Address Classes in IPv4

In IPv4 the IP addresses are divided into five classes. The first three classes are equipped with a subnet mask, that basically separates the network part of the IP address from its host part. A natural question then arises that why the IP addresses in different classes range between 0-127, 128-191, 192-223, 224-239 and 240-255.

The explanation is simple and has no other strings attached to it other than that. And the explanation is that in the first class (class A) the first bit of the first octet of the address is set to zero and that is why the allowable addresses in this class can only vary between 0-127. Similarly, in class B the first two bits of the first octet of the address should be set to 10 and that is why the addresses can only be between 128-191. Likewise, for class C, D and E, the first octets of the IP addresses have to be set to 110, 1110 and 11110 respectively. Consequently, the IP addresses can only be between 192-223, 224-239 and 240-255 respectively. Please do the binary conversions yourself to verify that this is really the case. Other that that, as one might think, there is no arcane explanation associated with this idea. Please peruse the following article to soothe your curiosity.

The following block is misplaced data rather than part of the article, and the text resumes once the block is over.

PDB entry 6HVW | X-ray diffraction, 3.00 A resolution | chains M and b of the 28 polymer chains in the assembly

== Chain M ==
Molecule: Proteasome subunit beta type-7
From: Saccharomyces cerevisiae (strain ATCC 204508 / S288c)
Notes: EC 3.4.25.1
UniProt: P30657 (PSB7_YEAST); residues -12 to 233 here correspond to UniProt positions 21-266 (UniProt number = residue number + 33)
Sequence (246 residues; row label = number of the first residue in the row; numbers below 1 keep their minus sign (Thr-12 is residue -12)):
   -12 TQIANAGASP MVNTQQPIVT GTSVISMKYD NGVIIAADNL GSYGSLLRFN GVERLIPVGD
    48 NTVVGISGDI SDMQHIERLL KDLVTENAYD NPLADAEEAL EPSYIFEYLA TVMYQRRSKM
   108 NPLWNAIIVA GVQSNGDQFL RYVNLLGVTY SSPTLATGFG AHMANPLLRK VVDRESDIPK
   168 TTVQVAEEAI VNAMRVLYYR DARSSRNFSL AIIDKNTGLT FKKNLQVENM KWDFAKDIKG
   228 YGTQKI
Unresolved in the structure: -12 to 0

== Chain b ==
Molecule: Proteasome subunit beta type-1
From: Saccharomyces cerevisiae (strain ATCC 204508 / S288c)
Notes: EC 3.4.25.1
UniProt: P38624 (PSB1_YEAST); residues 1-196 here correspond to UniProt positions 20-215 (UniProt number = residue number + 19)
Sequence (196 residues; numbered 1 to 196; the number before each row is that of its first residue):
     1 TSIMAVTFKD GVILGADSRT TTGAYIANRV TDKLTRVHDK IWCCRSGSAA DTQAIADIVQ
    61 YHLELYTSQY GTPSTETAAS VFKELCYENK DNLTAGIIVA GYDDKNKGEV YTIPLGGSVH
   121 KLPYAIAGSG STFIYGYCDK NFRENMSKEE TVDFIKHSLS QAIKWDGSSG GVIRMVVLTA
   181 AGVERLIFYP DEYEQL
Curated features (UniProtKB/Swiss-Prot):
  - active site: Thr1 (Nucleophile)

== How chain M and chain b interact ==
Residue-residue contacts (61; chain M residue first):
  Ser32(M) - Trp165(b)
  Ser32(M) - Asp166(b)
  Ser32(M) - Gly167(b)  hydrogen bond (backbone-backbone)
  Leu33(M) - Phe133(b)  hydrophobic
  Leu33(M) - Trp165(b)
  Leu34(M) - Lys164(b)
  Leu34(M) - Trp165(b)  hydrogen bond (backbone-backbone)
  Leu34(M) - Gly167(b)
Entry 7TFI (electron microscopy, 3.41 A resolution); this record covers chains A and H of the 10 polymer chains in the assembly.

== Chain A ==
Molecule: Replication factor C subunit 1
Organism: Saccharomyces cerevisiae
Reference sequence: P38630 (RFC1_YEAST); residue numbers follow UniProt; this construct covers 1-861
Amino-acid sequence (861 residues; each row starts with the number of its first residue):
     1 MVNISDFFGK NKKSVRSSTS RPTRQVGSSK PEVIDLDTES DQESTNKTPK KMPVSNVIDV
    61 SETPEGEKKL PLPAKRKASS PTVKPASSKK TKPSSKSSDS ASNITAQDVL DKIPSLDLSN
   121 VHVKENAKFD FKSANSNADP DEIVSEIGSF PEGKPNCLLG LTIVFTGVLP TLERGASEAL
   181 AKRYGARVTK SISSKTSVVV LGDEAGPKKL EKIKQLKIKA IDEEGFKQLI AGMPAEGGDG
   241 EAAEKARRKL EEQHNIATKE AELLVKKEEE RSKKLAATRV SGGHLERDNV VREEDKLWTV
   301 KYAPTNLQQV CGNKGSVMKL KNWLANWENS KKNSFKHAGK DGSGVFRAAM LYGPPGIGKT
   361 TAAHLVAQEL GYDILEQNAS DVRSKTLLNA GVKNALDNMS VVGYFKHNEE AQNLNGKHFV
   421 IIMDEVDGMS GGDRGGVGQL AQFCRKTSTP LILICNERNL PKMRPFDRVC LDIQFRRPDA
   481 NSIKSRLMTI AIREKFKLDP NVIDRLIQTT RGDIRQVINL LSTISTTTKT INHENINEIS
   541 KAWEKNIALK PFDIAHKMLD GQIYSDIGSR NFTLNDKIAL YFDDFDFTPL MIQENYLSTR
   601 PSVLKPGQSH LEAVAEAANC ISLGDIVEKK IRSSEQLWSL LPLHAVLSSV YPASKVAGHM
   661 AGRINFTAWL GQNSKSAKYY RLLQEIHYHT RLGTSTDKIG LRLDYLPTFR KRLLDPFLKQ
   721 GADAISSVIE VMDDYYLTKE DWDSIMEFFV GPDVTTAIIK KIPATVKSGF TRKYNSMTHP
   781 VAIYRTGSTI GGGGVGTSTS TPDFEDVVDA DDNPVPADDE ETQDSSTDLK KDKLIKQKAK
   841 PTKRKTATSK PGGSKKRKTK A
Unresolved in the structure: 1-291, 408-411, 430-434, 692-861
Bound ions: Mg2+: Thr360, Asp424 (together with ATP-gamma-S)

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CC BY-NC-ND 4.0 Address Classes in IPv4 by Psyops Prime is licensed under a Creative Commons Attribution-NonCommercial-NoDerivatives 4.0 International License.

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